Setting aside the complicated issue of intervention, treating this single member of one of the rebel forces as a voice that can be allowed to speak for the whole of the anti-government bloc in Syria seems strange. Even within the discussion by the young Syrian man, other religious factions (namely the Christians, Shia, and Alouites) are subjects to be broached later not actual players in the on-going conflict. The promotion of this single testimony to the whole of the Syrian opposition, and even more so, the whole of a hypothetical post-Assad Syria seems unmerited.

But equally importantly, to the extent that Jabhat al-Nusra is a thing at this given moment in the Syrian civil war, that loose organization has a context to its prominence and influence. As Al-Jazeera’s reported, the reasons behind Jabhat al-Nusra’s ascendancy have much more to do with the availability of weapons and other supplies than a congruence between their vision of a post-Assad Syria and that of the majority of Syrians.

There’s even those who allege that the international flows of weapons into Syria were deliberately designed to create a rebellion with a Sunni extremist front. The arguments behind that seem weak (namely that the US is motivated to create a force that it declares outside of the law… so that Syrian rebels can violate international law). More interesting is the prospect that Qatar is not a US stooge but rather independently acting to facilitate a Sunni hegemony like that which exists in the Arabian peninsula but in further northern areas.

(Saudi Arabia is the only state in the Arabian peninsula that specifies its state religion to be Sunni Islam, but its neighboring Islamic states other than Iraq often interpret the state religion to be decidedly Sunni in nature. Syria is another exception for the immediate region in that it doesn’t have a state religion – and barring an effective takeover by Jabhat al-Nusra, it won’t gain one. Iran is the final one in that it is decidedly Shia in its state religion.)

While it’s possible to perceive a US-backed effort to prop up Sunni extremists in Syria as a means of dismantling primarily Shia pro-Iranian sentiment, it seems quite reasonable to view this as a slightly regionally extended anti-Shia bias financed and supported by often radically Sunni individuals and states situated in the Arabian peninsula. As I’ve pointed to again and again, Syria is an incredibly complex conflict, but it seems worth asking if forces are at play with the intent to turn it into a Shia-Sunni conflict as a means of indirectly striking at Iran and pushing Sunni hegemony ever northward.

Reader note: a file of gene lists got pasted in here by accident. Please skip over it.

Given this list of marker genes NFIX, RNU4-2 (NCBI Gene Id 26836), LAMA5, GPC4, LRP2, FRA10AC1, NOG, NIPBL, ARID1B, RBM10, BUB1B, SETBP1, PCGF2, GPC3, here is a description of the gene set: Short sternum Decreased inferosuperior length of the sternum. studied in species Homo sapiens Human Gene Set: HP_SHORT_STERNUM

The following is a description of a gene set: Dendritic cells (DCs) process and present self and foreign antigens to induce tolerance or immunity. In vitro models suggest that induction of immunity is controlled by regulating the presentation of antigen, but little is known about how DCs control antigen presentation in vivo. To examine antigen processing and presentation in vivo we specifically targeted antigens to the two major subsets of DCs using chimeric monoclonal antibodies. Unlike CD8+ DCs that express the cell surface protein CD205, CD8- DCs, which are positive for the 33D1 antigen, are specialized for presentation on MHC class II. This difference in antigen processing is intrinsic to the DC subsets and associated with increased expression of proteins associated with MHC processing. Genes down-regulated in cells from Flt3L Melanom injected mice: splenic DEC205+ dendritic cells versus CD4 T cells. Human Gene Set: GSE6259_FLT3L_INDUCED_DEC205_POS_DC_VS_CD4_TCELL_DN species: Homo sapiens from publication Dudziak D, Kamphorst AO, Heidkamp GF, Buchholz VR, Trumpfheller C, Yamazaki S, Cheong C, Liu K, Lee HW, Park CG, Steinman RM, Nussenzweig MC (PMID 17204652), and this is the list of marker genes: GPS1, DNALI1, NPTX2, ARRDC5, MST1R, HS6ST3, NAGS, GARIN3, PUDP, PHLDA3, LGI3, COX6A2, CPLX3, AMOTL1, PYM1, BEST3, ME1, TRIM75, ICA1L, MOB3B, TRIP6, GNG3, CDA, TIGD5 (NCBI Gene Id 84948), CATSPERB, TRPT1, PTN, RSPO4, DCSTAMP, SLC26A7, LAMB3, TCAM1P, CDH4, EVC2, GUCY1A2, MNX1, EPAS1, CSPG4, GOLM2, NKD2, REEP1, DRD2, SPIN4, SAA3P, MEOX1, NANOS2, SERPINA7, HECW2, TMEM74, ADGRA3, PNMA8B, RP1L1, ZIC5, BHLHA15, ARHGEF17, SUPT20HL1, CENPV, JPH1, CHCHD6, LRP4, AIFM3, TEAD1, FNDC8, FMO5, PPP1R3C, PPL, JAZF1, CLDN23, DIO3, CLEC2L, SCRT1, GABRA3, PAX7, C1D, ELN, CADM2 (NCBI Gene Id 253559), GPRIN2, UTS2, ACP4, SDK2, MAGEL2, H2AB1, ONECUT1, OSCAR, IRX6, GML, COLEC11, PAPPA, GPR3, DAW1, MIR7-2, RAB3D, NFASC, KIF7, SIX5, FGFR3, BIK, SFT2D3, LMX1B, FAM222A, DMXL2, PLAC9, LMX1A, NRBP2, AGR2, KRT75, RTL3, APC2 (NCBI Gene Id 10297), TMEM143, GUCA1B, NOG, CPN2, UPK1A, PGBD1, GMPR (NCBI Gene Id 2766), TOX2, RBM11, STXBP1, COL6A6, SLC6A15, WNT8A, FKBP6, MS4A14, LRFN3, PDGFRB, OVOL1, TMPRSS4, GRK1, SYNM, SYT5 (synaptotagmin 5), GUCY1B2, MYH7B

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Why no one is intervening in Syria (yet)

TW: killing of civilians; marginalization of Kurds, Palestinians, and Jews of Ethiopian ancestry; coerced sterilization

Yesterday, Amnesty International posed a question on twitter, or at least seemed to while promoting their most recent report on Syria. Their official account tweeted:

Amnesty International's tweet
(An Amnesty International tweet.)

That’s a fair question to ask, especially since, as the report claims, Syrians themselves are often asking it. It claims that one Syrian woman who the anonymous research spoke with wanted to know, “Why is the world doing nothing while we continue to be bombed to pieces every day, even inside our homes?”

As near as I can tell, one of the most pressing problems with intervening in Syria is that doing so appears likely to ignite a conflict as complicated and multifaceted as the first “World War” was for Europe. And this time, that would be after almost a century of technological refinements in weaponry. On the other hand, the problem with inaction, unfortunately, is that it seems only to reduce the risk of that outcome – not actually actively prevent it.

Map of Syria and its neighbors
(Syria and its neighbors, from here.)

Syria has a geopolitical context – it shares borders with Turkey, Lebanon, Israel, Jordan, and Iraq, as well as a narrow maritime border that wouldn’t be terribly in the case of an intervening force having to enter Syria without land or air support from any of those five countries. Syria also has close ties with Iran, which is also the neighbor of both Turkey and Iraq. Having listed all those connections, let me explain – that is an incredibly diverse slice of the world covered in a mere seven countries. Along with that comes an incredibly diverse slice of on-going international conflicts that have in the past threatened all of the states governing those seven countries with destruction. In short, Syria is at the heart of a powderkeg.